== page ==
Aside from the opening scenes this is all one big charade, a zero budget stinker masquerading as something more but really just living off the limited success of the first two returns.
The law of diminishing returns suggests that another drop in quality is inevitable, this one is less a step down than a plummet into a canyon.
But wait – I hear you say – what you say may be true, but titties!
A fine argument indeed. But allow me to retort. Species and Species 2 both had ‘em by the D cup-load, and they were both better way films (even though they weren’t very good).
Final Rating – 4.5 / 10. No-one will confuse Species 3 with the original. Hell no-one will confuse this with Species 2.
With the execrable Species 3 effectively killing both the franchise and Sunny Mabrey’s burgeoning career, a different tack was required.
Ladies and gents we’re taking this sucker to Mexico!
Miranda is a tall leggy blonde college intellectual. A prodigy. A genius. You can just tell by the way she coolly informs her Uncle Tom that she is soon to head to England to study at ‘Ox-ferd’. Oh I just bet they are laying out the red carpet right now…
Uncle Tom seems quite protective of his little Miranda and tells her that if she is going he will pull up stumps and accompany her. Miranda is pleased, but it’s date night, celebrations will come later.
Unfortunately date night doesn’t go well. Miranda awakens in the early hours in a park, naked, dishevelled and as groggy as Mitt Romney after a chocolate milk binge. But as she and the hospital staff that inspects her realise, Miranda wasn’t the victim…
… actually we are. The victim of dodgy CGI – a 37 foot long spiked tongue anyone? – dodgy acting and a script that could fit on a Fantales’ wrapper.
Then from nowhere (actually their house which is probably nearby – but that doesn’t sound so dramatic) Uncle Tom appears and with no explanation whisks Miranda away to Mexico, where half naked slags roam the streets killing drifters and the dregs of society with no repercussions.
After a run-in with the crazy Doctor who is half of Tom’s age but apparently worked with him decades prior, Tom drops the bombshell.
“Miranda darling, we made you. You’re half alien. And the alien half is starting to try to take over.”
So let’s keep it low key from here while me and the Mex Dr Moreau try to work out how to quell the alien urges. Alright?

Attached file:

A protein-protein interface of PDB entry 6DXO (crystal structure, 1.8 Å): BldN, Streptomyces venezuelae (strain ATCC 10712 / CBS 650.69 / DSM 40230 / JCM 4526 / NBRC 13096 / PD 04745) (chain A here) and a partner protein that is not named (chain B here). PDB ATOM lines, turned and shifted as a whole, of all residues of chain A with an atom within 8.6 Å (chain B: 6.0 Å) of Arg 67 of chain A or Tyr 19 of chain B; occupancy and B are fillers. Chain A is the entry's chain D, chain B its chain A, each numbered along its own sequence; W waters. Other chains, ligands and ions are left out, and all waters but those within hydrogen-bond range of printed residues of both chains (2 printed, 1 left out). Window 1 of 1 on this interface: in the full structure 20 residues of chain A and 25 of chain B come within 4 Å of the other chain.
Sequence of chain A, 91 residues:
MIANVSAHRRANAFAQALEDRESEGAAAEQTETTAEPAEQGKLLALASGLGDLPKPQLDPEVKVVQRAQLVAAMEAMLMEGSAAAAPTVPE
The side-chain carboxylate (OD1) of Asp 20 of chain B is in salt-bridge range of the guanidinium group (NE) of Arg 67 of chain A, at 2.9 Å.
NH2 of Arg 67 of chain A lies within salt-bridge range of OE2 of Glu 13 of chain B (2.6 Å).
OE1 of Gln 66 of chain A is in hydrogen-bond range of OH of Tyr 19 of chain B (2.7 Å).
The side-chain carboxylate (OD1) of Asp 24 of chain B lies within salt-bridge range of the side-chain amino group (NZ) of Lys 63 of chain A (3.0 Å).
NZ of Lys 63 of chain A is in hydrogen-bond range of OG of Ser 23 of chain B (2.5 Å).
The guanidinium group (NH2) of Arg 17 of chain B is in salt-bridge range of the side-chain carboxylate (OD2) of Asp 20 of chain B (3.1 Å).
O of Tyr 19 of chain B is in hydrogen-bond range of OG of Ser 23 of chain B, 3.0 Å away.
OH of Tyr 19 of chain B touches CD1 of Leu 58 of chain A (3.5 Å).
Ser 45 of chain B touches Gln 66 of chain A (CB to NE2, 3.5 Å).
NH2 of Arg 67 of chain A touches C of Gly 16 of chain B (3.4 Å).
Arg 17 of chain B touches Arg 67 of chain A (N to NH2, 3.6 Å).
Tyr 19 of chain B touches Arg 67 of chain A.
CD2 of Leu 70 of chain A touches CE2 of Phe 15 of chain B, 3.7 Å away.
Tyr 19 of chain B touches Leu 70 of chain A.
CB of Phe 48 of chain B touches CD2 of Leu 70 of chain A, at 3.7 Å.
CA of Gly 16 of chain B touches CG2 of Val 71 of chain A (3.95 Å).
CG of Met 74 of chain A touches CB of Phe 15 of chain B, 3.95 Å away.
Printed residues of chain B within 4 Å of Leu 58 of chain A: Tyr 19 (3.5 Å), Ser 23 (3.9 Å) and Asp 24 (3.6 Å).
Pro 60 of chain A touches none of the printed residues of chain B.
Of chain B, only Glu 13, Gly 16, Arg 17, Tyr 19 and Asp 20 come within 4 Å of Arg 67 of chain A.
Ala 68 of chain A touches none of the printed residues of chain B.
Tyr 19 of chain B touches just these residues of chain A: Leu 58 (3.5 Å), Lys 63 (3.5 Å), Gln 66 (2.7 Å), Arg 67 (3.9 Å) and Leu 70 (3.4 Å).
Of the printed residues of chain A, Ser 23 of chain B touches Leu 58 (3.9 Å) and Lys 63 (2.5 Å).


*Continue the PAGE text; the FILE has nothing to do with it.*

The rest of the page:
(Ummm, you mean the gonzo ½ British, ½ Australian sounding ‘Doctor’ who toys with genetically modded people and clones in his home labs?)
Meanwhile the glowing eyed, heavily made up, flying killer of random strangers does not keep it low key. The fork-tongued taxi driver with flailing tentacles and a protruding crocodilian jaw does not keep it low key. Even the Dr who bangs his own half alien hottie in the living room as people watch on does not keep it low key.
And finally Miranda herself decides low key is not a lifestyle choice that she is comfortable with. As the alien side gains strength the formerly prissy intellectual evolves into a sexually – and otherwise – aggressive dominatrix on the hunt for… donors? (Best believe the two things I had prior to ‘donor’ weren’t as bland.)
The rest makes even less sense as Miranda and the Doc’s glowing eyed hottie clone cruise around looking for somewhere to throw down once and for all. They find this somewhere in an abandoned ramshackle building, and set to a battle which is noisy, confusing and pointless. Like the film.
Final Rating – 5 / 10. Species 4 is obviously straight to DVD or pay-tv. An awful C Grade film with sub par ‘From Dusk Till Dawn’ makeup partially redeemed by frequent pointless nudity and the sheer silliness of it all. Nonetheless I found it better than Species 3.
Quadrilogy Rating – 6 / 10. How to sum up a film series held together by the flimsiest of premises and 6 or 8 surgically enhanced mammaries? Where the ‘deadliness’ and threat to humanity seems to come from either being impregnated or ‘death by tongue stab’?
I guess if there is a moral to be had, this Species is occasionally nice to look at (due to its willingness to remove those uncomfortable shirts), but be warned not to fall in love with them because they grow fast and fade from memory faster.
That’s advice for the ages right there.